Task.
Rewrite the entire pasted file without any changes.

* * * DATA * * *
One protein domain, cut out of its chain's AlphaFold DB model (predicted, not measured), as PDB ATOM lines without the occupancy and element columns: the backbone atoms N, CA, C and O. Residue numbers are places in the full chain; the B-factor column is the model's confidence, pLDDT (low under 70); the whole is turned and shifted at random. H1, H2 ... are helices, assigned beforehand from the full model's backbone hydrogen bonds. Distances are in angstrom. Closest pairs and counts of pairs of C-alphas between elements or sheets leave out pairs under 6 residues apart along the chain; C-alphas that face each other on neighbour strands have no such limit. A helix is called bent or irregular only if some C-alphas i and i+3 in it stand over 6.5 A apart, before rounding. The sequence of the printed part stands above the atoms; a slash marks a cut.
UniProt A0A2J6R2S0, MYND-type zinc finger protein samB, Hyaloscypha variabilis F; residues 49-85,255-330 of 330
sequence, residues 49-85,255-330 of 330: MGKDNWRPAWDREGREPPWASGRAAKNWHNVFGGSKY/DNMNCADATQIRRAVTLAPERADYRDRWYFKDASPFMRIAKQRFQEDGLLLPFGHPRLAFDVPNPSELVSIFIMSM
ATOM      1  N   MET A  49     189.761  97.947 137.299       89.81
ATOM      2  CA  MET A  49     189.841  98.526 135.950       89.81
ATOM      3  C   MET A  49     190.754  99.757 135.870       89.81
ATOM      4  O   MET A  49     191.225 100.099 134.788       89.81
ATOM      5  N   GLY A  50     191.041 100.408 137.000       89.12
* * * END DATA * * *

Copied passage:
One protein domain, cut out of its chain's AlphaFold DB model (predicted, not measured), as PDB ATOM lines without the occupancy and element columns: the backbone atoms N, CA, C and O. Residue numbers are places in the full chain; the B-factor column is the model's confidence, pLDDT (low under 70); the whole is turned and shifted at random. H1, H2 ... are helices, assigned beforehand from the full model's backbone hydrogen bonds. Distances are in angstrom. Closest pairs and counts of pairs of C-alphas between elements or sheets leave out pairs under 6 residues apart along the chain; C-alphas that face each other on neighbour strands have no such limit. A helix is called bent or irregular only if some C-alphas i and i+3 in it stand over 6.5 A apart, before rounding. The sequence of the printed part stands above the atoms; a slash marks a cut.
UniProt A0A2J6R2S0, MYND-type zinc finger protein samB, Hyaloscypha variabilis F; residues 49-85,255-330 of 330
sequence, residues 49-85,255-330 of 330: MGKDNWRPAWDREGREPPWASGRAAKNWHNVFGGSKY/DNMNCADATQIRRAVTLAPERADYRDRWYFKDASPFMRIAKQRFQEDGLLLPFGHPRLAFDVPNPSELVSIFIMSM
ATOM      1  N   MET A  49     189.761  97.947 137.299       89.81
ATOM      2  CA  MET A  49     189.841  98.526 135.950       89.81
ATOM      3  C   MET A  49     190.754  99.757 135.870       89.81
ATOM      4  O   MET A  49     191.225 100.099 134.788       89.81
ATOM      5  N   GLY A  50     191.041 100.408 137.000       89.12